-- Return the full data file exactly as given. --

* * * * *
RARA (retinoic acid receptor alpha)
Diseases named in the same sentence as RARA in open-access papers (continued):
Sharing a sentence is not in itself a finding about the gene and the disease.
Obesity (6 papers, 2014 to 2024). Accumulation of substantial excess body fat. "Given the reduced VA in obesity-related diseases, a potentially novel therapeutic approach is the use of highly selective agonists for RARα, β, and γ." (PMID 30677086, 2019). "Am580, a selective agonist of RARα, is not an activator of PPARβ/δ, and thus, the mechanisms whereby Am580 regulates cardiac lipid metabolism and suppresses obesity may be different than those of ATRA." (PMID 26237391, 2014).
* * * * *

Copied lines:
RARA (retinoic acid receptor alpha)
Diseases named in the same sentence as RARA in open-access papers (continued):
Sharing a sentence is not in itself a finding about the gene and the disease.
Obesity (6 papers, 2014 to 2024). Accumulation of substantial excess body fat. "Given the reduced VA in obesity-related diseases, a potentially novel therapeutic approach is the use of highly selective agonists for RARα, β, and γ." (PMID 30677086, 2019). "Am580, a selective agonist of RARα, is not an activator of PPARβ/δ, and thus, the mechanisms whereby Am580 regulates cardiac lipid metabolism and suppresses obesity may be different than those of ATRA." (PMID 26237391, 2014).